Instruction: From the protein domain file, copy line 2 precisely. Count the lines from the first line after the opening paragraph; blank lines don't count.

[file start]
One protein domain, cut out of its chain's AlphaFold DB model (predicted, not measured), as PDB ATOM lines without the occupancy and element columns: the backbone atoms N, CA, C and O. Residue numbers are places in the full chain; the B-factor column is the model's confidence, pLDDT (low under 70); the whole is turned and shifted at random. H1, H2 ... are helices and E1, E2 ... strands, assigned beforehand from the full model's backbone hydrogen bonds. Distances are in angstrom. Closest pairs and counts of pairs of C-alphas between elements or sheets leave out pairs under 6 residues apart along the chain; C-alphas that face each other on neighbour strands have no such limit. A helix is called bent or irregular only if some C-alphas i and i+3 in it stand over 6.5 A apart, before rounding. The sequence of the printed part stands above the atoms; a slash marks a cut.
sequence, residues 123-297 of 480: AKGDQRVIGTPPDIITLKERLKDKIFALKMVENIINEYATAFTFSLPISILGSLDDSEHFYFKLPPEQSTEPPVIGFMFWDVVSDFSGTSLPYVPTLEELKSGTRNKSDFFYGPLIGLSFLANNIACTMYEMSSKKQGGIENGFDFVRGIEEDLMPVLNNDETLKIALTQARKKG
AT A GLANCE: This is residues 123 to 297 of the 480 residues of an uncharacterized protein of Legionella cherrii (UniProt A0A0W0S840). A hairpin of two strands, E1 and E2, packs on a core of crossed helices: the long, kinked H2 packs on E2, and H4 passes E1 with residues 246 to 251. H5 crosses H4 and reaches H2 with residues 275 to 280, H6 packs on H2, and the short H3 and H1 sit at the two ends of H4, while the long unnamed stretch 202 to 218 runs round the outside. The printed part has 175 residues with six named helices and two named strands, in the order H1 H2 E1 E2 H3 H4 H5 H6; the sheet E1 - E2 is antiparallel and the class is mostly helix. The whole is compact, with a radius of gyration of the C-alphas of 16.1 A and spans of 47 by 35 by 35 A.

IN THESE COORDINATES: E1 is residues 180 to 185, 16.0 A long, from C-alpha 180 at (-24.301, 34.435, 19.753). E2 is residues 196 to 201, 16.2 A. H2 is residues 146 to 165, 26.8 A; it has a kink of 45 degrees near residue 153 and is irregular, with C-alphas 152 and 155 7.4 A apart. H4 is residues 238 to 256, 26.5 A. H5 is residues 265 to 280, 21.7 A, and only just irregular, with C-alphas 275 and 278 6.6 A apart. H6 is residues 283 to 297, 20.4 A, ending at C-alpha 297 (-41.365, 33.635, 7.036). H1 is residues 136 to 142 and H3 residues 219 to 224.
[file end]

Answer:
AT A GLANCE: This is residues 123 to 297 of the 480 residues of an uncharacterized protein of Legionella cherrii (UniProt A0A0W0S840). A hairpin of two strands, E1 and E2, packs on a core of crossed helices: the long, kinked H2 packs on E2, and H4 passes E1 with residues 246 to 251. H5 crosses H4 and reaches H2 with residues 275 to 280, H6 packs on H2, and the short H3 and H1 sit at the two ends of H4, while the long unnamed stretch 202 to 218 runs round the outside. The printed part has 175 residues with six named helices and two named strands, in the order H1 H2 E1 E2 H3 H4 H5 H6; the sheet E1 - E2 is antiparallel and the class is mostly helix. The whole is compact, with a radius of gyration of the C-alphas of 16.1 A and spans of 47 by 35 by 35 A.